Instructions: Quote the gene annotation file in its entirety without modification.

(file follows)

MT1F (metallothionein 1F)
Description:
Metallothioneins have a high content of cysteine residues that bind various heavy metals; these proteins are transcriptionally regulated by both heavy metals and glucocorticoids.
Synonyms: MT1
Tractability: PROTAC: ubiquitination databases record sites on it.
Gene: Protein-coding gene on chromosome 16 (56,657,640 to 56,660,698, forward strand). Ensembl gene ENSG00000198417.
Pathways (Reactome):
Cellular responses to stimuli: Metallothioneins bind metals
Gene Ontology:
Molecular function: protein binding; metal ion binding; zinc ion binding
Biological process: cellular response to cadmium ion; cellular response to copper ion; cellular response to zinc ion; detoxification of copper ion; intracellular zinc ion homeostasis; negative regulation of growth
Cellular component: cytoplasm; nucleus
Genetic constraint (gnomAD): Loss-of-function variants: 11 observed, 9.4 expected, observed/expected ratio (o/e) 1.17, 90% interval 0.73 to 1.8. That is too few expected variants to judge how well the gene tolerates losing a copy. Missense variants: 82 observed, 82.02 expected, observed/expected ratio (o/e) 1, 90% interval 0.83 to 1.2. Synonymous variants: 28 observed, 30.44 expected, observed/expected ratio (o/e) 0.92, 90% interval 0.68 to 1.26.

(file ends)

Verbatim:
MT1F (metallothionein 1F)
Description:
Metallothioneins have a high content of cysteine residues that bind various heavy metals; these proteins are transcriptionally regulated by both heavy metals and glucocorticoids.
Synonyms: MT1
Tractability: PROTAC: ubiquitination databases record sites on it.
Gene: Protein-coding gene on chromosome 16 (56,657,640 to 56,660,698, forward strand). Ensembl gene ENSG00000198417.
Pathways (Reactome):
Cellular responses to stimuli: Metallothioneins bind metals
Gene Ontology:
Molecular function: protein binding; metal ion binding; zinc ion binding
Biological process: cellular response to cadmium ion; cellular response to copper ion; cellular response to zinc ion; detoxification of copper ion; intracellular zinc ion homeostasis; negative regulation of growth
Cellular component: cytoplasm; nucleus
Genetic constraint (gnomAD): Loss-of-function variants: 11 observed, 9.4 expected, observed/expected ratio (o/e) 1.17, 90% interval 0.73 to 1.8. That is too few expected variants to judge how well the gene tolerates losing a copy. Missense variants: 82 observed, 82.02 expected, observed/expected ratio (o/e) 1, 90% interval 0.83 to 1.2. Synonymous variants: 28 observed, 30.44 expected, observed/expected ratio (o/e) 0.92, 90% interval 0.68 to 1.26.